As Black Ballad celebrates a decade of existence, I’ve naturally become reflective of the journey. The highs, lows, the things that kept me going and the things that inspired me to start. I feel like there is a before and after when it comes to Black Ballad. For the OG members and readers, when we were a free blog we kept things simple with a black and white minimalist website. Then after our first crowdfund, we became a membership, switched the site up and incorporated purple into the design.
I remember when we were working on what the site would like for the membership, I was adamant that purple must be part of the membership site. I remember the team we were working with said: “why the colour purple?” I simply replied because of: “The Color Purple.”
Alice Walker’s novel is still my favourite book (and I don’t see that changing.) It was the book that ignited the spark and passion to tell Black women’s stories. Her words acted as a catalyst to understand the power of providing space for Black women to tell their truth on their own terms and I had never experienced that before. “The Color Purple” novel shows us the most intimate thoughts of a Black woman in letter form as it questions her faith and shows us how the resilience of being a Black woman brings a hope so unique to us because of how we have to navigate the world. And I don’t think there has ever been a piece of art that captures the deep bond that exists in Black female sisterhoods like “The Color Purple.”
So when I heard that the film would be reimagined as a musical, I always knew I was going to be first in line to see it when it arrives in cinemas on January 26th. Add in the fact that Taraji P. Henson would be the iconic Shug Avery, I knew that the film would surpass all expectations. And let me tell you, there is a scene when Taraji P. Henson makes an entrance in the most beautiful red beaded dress on a boat and it is nothing short of spellbinding.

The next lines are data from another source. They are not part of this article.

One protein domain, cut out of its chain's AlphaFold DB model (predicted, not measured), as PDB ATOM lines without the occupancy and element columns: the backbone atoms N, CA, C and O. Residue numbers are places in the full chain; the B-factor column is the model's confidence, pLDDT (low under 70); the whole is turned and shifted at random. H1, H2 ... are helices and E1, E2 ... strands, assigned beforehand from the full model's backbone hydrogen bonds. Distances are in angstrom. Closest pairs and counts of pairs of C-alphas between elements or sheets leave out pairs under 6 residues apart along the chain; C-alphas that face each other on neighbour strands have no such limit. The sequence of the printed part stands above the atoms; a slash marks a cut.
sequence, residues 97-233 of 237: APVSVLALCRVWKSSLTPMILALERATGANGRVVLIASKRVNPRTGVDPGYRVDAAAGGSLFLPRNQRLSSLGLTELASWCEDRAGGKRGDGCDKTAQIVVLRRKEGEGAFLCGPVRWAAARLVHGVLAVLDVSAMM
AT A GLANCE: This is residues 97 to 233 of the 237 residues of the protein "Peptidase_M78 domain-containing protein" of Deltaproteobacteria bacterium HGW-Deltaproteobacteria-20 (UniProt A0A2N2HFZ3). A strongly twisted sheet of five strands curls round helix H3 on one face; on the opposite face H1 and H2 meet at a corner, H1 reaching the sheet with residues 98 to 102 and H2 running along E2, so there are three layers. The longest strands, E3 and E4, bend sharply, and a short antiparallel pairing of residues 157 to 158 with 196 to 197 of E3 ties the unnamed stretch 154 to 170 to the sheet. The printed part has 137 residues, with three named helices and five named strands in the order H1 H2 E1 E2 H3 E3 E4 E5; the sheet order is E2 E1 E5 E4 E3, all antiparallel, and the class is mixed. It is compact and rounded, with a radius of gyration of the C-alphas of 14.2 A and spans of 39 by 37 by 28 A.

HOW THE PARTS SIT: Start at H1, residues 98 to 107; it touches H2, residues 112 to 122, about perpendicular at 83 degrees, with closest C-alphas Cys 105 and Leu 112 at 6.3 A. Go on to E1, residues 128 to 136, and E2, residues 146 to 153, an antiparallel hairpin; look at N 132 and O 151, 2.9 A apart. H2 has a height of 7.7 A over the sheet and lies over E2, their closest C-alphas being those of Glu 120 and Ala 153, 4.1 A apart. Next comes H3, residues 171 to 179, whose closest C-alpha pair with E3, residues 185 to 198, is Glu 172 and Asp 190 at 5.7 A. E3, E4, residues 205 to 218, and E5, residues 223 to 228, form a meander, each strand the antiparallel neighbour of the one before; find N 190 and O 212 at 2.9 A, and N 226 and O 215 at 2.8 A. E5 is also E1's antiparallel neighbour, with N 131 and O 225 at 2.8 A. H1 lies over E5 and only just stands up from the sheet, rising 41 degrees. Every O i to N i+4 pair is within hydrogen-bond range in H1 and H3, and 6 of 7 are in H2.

This new take on Alice Walker’s classic text is more than just a musical. This film exudes joy, celebrates the beauty of Black women, dark skinned black women, while giving us stunning visuals and beautifully choreographed routines that creates the captivating cinema experience, while showing that in the midst of hardship, hope can abound.
Although this musical reincarnation is spectacular, what makes this version of “The Color Purple” special is just like the book, it shows off the restorative power that exists in Black sisterhoods. The chemistry between Taraji P. Henson, Sofia played by Danielle Brooks and Celie played by Fantasia Barrino, is a bond that as Black women we will all uniquely recognise. The film revels in showing how the relationships between Black women helps us embrace our vulnerability, find our strength and seize our independence- reminding me why purple is still the perfect colour to represent Black Ballad 10 years later and why this new film is a must see for Black women and anyone reading these words.